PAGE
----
The U.S. Food and Drug Administration (FDA) yesterday approved a new psychiatric medication for the treatment of adults with schizophrenia called Fanapt (iloperidone).
Fanapt (iloperidone) is a mixed dopamine D2 / serotonin 5HT2A receptor antagonist, and belongs to the class of atypical antipsychotics. It is manufactured by Vanda Pharmaceuticals Inc.
The approval was supported by two placebo-controlled Phase III clinical studies comparing Fanapt to placebo and active control in patients with schizophrenia, as well as safety data from more than 3,000 patients.
“The approval of Fanapt marks a new opportunity for many patients with schizophrenia, who experience only partial responses to current therapies, to achieve better control of their symptoms,” remarked Dr. Peter J. Weiden, Professor of Psychiatry and Director of the Psychotic Disorders Program at the University of Illinois at Chicago.
“Having Fanapt available is a major help for our patients in offering an effective antipsychotic with an excellent side effect profile across a wide range of major tolerability problems associated with other antipsychotic therapies.”
The efficacy of Fanapt for the treatment of schizophrenia was supported by two placebo-controlled short-term (4- and 6-week) trials. Both trials enrolled patients who met the DSM-III/IV criteria for schizophrenia, and Fanapt was shown to be superior to placebo in controlling symptoms of schizophrenia across doses of 12mg to 24mg per day.
The recommended target dose range of Fanapt is 12mg to 24mg per day. Titration to the target dose of 12mg per day can be achieved in 4 days.
Vanda plans to make Fanapt available in pharmacies later this year.
“Fanapt is an important option for psychiatrists in treating patients with schizophrenia. It is an effective antipsychotic with excellent tolerability,” added Dr. Steven G. Potkin Professor of Psychiatry and Human Behavior at the University of California at Irvine.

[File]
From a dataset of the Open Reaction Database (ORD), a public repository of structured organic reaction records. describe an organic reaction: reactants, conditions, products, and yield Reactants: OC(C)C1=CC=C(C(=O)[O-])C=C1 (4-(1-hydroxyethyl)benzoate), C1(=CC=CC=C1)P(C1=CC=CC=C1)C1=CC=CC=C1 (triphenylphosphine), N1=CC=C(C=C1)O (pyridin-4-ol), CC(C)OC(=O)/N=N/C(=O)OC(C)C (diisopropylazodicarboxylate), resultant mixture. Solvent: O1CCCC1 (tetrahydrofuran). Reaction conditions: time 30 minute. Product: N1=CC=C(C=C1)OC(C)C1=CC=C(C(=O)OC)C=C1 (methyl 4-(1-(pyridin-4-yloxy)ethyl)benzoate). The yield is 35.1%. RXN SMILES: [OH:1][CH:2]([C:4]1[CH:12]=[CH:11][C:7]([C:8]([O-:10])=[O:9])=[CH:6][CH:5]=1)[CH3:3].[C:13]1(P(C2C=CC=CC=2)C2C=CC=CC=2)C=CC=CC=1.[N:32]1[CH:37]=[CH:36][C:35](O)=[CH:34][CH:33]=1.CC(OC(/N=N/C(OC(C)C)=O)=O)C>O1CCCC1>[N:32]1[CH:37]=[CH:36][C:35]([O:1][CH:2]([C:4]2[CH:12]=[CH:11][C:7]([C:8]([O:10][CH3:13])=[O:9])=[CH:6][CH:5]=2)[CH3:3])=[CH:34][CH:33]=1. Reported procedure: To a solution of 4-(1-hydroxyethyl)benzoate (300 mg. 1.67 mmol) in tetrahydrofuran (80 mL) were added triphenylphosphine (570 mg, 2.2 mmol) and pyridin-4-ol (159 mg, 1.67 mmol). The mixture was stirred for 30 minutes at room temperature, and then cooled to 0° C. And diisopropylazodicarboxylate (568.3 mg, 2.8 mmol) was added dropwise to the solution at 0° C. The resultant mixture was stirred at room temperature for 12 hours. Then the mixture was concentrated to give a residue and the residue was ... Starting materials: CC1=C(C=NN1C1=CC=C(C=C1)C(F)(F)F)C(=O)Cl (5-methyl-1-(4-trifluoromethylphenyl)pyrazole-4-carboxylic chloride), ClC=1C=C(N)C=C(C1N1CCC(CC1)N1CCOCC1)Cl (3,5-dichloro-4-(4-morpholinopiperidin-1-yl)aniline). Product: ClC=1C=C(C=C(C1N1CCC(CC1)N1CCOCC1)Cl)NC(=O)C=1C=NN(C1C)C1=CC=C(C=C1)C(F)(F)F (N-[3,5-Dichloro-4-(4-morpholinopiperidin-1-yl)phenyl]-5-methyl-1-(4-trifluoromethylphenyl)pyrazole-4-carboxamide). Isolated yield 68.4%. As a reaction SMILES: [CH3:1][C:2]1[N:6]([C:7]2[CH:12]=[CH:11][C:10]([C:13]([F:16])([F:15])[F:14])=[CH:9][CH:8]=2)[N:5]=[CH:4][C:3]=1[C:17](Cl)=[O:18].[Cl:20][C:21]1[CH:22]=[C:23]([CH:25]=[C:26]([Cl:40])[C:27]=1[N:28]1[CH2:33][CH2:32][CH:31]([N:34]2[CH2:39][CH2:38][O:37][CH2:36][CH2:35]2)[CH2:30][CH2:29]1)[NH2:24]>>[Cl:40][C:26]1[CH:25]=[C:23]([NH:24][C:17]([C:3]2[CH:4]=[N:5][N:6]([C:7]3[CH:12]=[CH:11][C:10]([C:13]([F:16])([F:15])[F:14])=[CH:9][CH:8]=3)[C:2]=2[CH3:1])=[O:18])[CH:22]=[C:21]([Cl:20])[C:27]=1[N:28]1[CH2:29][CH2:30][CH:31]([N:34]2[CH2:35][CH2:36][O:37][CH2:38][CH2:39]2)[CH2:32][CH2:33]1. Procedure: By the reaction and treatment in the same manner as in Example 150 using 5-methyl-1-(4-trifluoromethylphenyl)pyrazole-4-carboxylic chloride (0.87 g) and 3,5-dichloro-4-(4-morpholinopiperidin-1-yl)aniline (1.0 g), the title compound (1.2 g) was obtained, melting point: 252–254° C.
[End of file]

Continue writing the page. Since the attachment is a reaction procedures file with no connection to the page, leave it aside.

“We also look forward to Vanda’s continuing development of long-acting formulations of Fanapt, to further address the significant unmet medical issues in this population of patients.”
In a 4-week placebo-controlled trial (n=604) involving one fixed dose of Fanapt (24 mg/day) compared to placebo and an active control (Geodon(R)), the 24 mg/day Fanaptâ„¢ dose was superior to placebo in the Positive and Negative Syndrome Scale (PANSS) total score.
In a 6-week placebo-controlled trial (n=706) involving two dose ranges of Fanapt (12-16 mg/day and 20-24 mg/day) compared to placebo and an active control (Risperdal), both doses of Fanapt were superior to placebo on the Brief Psychiatric Rating Scale (BPRS) total score.
While it is not known how long patients treated with Fanapt should be maintained on treatment, it is generally recommended that responding patients be continued beyond the acute response. Patients should be periodically reassessed to determine the need for maintenance treatment.
Fanapt was generally well-tolerated and the most commonly observed adverse reactions were dizziness, dry mouth, fatigue, nasal congestion, orthostatic hypotension, somnolence, tachycardia, and weight increased.
Weight gain was mild, and the overall mean weight increase across all short- and long-term studies was 2.1 kg. Fanapt was not associated with any medically important elevations in glucose, triglycerides or cholesterol.
Fanapt was also associated with only modest elevations of prolactin as compared to larger elevations seen with some other drugs in this class.
Fanapt has a low incidence of extrapyramidal symptoms (movement disorders and tremors) and a placebo-like rate of akathisia (restlessness, inability to sit still), which are adverse events that are often associated with some other drugs in the class of atypical antipsychotics.
Similarly to some other drugs in this class, Fanapt may affect heart rhythm parameters and specifically the QTc interval, which may lead physicians to consider prescribing Fanapt after other antipsychotics are tried first.
Source: Vanda Pharmaceutical press release